Bird Weekly Challenge – Birds That Start With ‘C’

Gee, my post title is a bit punny, don’t you think? I amuse myself. This week I am dropping in a quick contribution to Lisa’s Bird Weekly Challenge. I’m too busy on my hols at the moment to sort through photos, so I will limit my contribution to just one bird, the Crested Pigeon (Ocyphaps lophotes) or crestie for short. It is an easy one for me since the cresties are regular visitors to my garden.

Last month, I heard the currawongs (no photos this time) singing in huge numbers outside my front door. It had just started to rain and the rain was acting as chief choir master and choreographer, hence the joint was jiving. So I grabbed my camera and sat on the wet door step to enjoy the performance. Not long after that, the cresties rocked up.

Cresties were formerly restricted to arid inland areas of Australia but have now taken up residence in urban areas too. They prefer lightly wooded grassland with a reliable water source as they must drink every day. There must be quite a few bird baths in our area because there are many cresties in the vicinity. Cresties feed mostly on native seeds (someone should tell them that African Love Grass is not native!) and some insects. They also like the dregs of the mostly eaten canary seed we throw out on our front yard every few days.

I find cresties quite skittish and easily startled when approached. However since I was already seated, they were quite happy to go about their business in my front yard. At first they looked for some leftover canary seed, then because it was raining lightly and the ants were on the move, they decided to settle in for some therapeutic anting (dust-bathing but with insects).

Happy birds, happy life.

Unfortunately, I have difficulty getting birds nicely in (auto)focus even when they are still and the light is good. I did some research and found that it is a common problem with my brand of camera. Phew! However, getting a new beaut camera wouldn’t necessarily solve all my problems, not until I come to grips with some photography basics and grow some biceps. So I thought I should persist and learn how to ‘manual’ focus. It’s a big step for me. Success. Kind of.

Manual focus is no panacea (and bloody difficult) but it will keep me off the streets for a while yet. I was very tired yesterday so I took a blanket out to the front yard and had a lie down. The dogs make lying down in the backyard rather tricky and the birds are not welcomed. I was astonished when this crestie joined me. I think it was hoping for some canary seed but no such luck.

Anyway, I had better get back to ‘it’.

Take care, everyone.

Kind Regards.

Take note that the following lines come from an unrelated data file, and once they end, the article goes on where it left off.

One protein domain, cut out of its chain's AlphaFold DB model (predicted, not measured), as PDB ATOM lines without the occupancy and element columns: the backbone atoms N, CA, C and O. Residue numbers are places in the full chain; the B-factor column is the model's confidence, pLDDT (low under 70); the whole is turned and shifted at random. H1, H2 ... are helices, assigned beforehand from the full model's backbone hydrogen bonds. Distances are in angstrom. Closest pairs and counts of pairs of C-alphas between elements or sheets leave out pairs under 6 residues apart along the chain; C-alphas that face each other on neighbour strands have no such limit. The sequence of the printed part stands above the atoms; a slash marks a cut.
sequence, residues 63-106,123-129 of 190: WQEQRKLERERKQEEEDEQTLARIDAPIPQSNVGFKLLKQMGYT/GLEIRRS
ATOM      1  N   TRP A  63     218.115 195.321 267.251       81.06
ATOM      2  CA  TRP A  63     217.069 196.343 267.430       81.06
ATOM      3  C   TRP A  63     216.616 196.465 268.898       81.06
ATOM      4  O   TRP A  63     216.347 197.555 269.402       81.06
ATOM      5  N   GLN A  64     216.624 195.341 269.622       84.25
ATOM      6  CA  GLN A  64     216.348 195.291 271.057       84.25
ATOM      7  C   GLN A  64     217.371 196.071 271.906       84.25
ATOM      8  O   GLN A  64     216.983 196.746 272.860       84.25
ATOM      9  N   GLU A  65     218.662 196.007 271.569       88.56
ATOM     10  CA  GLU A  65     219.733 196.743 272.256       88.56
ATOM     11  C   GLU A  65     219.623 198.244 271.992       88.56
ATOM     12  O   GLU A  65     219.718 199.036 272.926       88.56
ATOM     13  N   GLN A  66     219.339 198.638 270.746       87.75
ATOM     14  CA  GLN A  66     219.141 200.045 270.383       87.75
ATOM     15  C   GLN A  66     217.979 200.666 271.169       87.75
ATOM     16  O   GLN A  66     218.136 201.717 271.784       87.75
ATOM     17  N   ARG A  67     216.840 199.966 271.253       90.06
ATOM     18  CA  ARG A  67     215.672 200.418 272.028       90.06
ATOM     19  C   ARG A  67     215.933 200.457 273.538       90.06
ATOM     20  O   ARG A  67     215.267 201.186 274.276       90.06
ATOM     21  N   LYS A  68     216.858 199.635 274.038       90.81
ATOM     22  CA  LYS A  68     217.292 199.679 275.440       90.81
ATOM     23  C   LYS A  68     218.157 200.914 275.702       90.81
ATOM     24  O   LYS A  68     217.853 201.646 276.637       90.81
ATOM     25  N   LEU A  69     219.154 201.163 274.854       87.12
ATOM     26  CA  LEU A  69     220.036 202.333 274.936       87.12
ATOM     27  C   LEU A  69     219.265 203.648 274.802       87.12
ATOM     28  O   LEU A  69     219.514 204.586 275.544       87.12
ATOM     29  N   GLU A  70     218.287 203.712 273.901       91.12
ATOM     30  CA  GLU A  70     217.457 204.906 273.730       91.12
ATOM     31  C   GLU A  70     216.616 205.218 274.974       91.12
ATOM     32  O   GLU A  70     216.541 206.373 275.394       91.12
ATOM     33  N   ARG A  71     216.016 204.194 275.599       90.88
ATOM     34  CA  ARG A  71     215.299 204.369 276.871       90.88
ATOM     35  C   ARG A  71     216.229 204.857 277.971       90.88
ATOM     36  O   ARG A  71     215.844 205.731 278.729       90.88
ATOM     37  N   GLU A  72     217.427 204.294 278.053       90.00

30 thoughts on “The C Bird – Crested Pigeon

  1. I’ve always loved birds and so very much look forward to seeing your photos of all the avian residents around you. These cresties are lovely, especially with the long crest and their delicate coloring. The shot you captured of the three in the tree is truly gorgeous. The most unusual bird I’ve seen in the wild (if you can call suburban Southern California wild) is the black crested night heron. Somehow, even the very first time I spotted one along a dribble of a creek near our neighborhood, I knew it was some kind of heron. I don’t know how to transfer a photo from my files to your page here, so I can’t show you.

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    1. Thank you, Sharon. The crested pigeons really are a sweet little bird. They seem to be doing well this year despite the large number of migrant cuckoos that are vexing our local bird population.
      I’m not sure I’ve even seen a night heron. I checked it out on ebird. They are very striking. That would have been quite some bird to see. Lucky you.

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    1. Thanks Margaret. We have strange birds here. The cresties travel through the grass in pods. I often see them sleeping under trees in the shade or out in the sun where the ants are active. The ants crawl into their feathers and emit formic acid which is a natural insecticide and fungicide. Quite a few birds do this activity but the cresties seem particularly fond of it.

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  2. You did these in manual? They are wonderful, Tracy! I am bound and determined to stay in manual mode, but my folder for ‘overexposed photos’ keeps growing ever larger.

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  3. We enjoy the crested pigeons in our garden too, Tracy. They are always present, waiting for the wayward seeds to drop from from the redeployed greenhouse/bird feeder as they’re not dexterous enough to grip onto the metal poles. You didn’t mention their libidinous behaviour….there’s frequent carrying on in the shrubbery at our place at all times of the year!
    Your manual photos are excellent. I have no idea how to do that.

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    1. It’s a good thing you enjoy them, Jane, because if they continue with their friskiness, they will hopefully be with us for a while. They seem to have found a comfortable niche in and around our parks and gardens.
      If autofocus works for you, Jane, stick with that. My arms turned to jelly trying to maintain that focus.


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